The cost-benefit of federal investment in preventing Clostridium difficile infections through the use of a multifaceted infection control and antimicrobial stewardship program.


CDI is an important public health problem with substantial associated morbidity, mortality, and cost. Multifaceted national prevention efforts in the United Kingdom, including antimicrobial stewardship, patient isolation, hand hygiene, environmental cleaning and disinfection, and audit, resulted in a 59% reduction in CDI cases reported from 2008 to 2012.

Our analysis was conducted from the federal perspective. The intervention we modeled included the following components: antimicrobial stewardship utilizing the Antimicrobial Use and Resistance module of the National Healthcare Safety Network (NHSN), use of contact precautions, and enhanced environmental cleaning. We parameterized our model using data from CDC surveillance systems, the AHRQ Healthcare Cost and Utilization Project, and literature reviews. To address uncertainty in our parameter estimates, we conducted sensitivity analyses for intervention effectiveness and cost, expenditures by other federal partners, and discount rate. Each simulation represented a cohort of 1,000 hospitalized patients over 1,000 trials. RESULTS In our base case scenario with 50% intervention effectiveness, we estimated that 509,000 CDI cases and 82,000 CDI-attributable deaths would be prevented over a 5-year time horizon. Nationally, the cost savings across all hospitalizations would be $2.5 billion (95% credible interval: $1.2 billion to $4.0 billion).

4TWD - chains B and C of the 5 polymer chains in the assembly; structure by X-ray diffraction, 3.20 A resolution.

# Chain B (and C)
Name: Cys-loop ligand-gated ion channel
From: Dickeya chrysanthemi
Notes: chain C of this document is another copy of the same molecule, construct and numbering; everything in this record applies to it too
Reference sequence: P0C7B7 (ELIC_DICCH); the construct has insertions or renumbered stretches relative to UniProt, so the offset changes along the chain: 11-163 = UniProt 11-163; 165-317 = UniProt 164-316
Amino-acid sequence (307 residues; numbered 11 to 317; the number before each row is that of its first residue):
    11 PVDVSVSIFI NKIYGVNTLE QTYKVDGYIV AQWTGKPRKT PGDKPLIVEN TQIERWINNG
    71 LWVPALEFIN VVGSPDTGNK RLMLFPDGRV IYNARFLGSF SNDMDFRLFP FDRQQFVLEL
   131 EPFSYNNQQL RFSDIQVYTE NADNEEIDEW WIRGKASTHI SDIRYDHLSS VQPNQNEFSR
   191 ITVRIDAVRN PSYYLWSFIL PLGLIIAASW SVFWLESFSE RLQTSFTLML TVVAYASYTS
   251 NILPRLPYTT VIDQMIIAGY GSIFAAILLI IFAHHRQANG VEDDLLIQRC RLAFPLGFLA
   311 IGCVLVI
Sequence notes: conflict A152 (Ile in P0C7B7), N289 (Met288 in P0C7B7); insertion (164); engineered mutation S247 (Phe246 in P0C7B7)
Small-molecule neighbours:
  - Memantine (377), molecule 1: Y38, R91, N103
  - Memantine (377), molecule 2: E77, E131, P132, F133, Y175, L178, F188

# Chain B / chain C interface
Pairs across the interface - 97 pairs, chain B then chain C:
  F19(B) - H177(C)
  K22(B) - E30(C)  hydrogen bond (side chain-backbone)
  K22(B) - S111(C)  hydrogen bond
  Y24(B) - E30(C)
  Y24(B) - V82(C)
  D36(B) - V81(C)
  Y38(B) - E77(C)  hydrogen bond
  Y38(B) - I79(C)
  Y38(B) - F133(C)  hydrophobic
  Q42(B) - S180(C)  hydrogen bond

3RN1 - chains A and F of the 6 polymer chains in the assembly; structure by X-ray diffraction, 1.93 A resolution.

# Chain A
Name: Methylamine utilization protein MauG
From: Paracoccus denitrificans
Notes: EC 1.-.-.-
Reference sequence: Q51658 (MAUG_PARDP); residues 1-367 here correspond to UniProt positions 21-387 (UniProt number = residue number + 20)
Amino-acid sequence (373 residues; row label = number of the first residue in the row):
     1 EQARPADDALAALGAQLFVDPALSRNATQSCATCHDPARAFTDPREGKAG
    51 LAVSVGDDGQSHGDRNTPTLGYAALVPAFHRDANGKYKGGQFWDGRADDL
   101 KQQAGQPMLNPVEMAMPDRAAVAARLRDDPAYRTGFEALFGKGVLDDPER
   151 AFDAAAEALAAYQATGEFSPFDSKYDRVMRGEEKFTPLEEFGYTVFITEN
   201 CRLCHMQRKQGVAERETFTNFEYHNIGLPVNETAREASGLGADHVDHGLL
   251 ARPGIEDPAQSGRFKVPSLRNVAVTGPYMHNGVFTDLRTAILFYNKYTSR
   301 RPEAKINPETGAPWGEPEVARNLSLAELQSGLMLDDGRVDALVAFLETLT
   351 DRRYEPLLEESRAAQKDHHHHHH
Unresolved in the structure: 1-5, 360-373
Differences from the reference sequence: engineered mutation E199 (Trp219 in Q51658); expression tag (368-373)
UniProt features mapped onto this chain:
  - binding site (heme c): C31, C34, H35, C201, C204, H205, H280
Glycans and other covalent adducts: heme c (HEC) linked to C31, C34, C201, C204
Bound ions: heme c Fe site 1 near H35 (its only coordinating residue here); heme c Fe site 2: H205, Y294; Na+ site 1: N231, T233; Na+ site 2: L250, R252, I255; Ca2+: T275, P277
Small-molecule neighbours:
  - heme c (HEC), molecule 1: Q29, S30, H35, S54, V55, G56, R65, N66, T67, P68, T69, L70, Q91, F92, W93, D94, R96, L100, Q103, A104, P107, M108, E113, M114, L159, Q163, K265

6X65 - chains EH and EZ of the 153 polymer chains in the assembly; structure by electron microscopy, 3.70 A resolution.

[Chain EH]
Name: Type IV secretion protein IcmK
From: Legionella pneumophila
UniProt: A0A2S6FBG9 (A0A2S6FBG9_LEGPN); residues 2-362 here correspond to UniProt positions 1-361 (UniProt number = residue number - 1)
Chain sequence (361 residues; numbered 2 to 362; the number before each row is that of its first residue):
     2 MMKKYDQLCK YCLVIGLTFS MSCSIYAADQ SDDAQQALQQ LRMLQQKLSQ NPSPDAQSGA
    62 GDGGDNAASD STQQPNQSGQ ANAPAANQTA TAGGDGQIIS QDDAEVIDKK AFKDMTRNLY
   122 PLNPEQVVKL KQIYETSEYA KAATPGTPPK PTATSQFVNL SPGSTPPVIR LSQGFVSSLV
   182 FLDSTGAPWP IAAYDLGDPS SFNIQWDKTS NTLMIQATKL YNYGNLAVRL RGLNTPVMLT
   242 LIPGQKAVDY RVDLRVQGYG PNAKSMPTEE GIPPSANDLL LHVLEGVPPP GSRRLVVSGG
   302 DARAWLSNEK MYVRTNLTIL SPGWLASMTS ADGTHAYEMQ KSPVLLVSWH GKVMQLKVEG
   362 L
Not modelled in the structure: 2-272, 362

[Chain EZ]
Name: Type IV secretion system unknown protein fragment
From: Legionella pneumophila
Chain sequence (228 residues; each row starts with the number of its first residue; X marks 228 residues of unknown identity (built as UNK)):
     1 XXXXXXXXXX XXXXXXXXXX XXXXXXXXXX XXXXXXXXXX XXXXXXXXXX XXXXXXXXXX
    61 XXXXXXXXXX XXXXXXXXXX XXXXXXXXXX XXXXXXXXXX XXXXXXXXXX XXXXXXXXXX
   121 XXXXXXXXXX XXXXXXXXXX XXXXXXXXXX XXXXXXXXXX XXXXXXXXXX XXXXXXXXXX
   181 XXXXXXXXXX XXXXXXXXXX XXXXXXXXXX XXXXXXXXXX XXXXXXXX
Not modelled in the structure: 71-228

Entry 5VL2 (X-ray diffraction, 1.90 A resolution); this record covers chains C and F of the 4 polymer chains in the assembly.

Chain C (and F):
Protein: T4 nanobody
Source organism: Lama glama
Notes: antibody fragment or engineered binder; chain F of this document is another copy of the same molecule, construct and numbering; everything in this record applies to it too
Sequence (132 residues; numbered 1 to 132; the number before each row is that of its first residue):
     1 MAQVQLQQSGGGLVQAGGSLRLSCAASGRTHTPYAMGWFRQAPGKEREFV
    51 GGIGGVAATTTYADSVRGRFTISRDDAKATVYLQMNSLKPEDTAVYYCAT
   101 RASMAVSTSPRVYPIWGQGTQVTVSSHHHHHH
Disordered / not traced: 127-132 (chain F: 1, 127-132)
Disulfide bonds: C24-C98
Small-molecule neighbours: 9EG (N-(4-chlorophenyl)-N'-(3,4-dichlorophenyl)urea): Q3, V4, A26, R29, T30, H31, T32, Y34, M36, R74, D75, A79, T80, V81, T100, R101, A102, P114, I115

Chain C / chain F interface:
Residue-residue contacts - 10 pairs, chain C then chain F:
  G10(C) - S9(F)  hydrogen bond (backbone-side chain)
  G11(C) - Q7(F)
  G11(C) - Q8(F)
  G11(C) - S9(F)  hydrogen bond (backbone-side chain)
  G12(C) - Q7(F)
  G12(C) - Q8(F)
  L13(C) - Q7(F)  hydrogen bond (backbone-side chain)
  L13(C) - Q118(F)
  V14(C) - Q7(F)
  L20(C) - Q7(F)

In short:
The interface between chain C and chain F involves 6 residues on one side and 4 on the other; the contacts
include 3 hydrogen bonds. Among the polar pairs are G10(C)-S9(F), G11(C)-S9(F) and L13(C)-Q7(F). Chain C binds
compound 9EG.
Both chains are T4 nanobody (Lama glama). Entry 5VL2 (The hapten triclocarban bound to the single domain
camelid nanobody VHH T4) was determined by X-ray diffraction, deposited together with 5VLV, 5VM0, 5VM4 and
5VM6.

To determine the potential epidemiologic and economic value of the implementation of a multifaceted Clostridium difficile infection (CDI) control program at US acute care hospitals

Patients whose data were used in our simulations were limited to hospitalized Medicare beneficiaries ≥65 years old.

Markov model with a 5-year time horizon

The potential benefits of a multifaceted national CDI prevention program are sizeable from the federal perspective.

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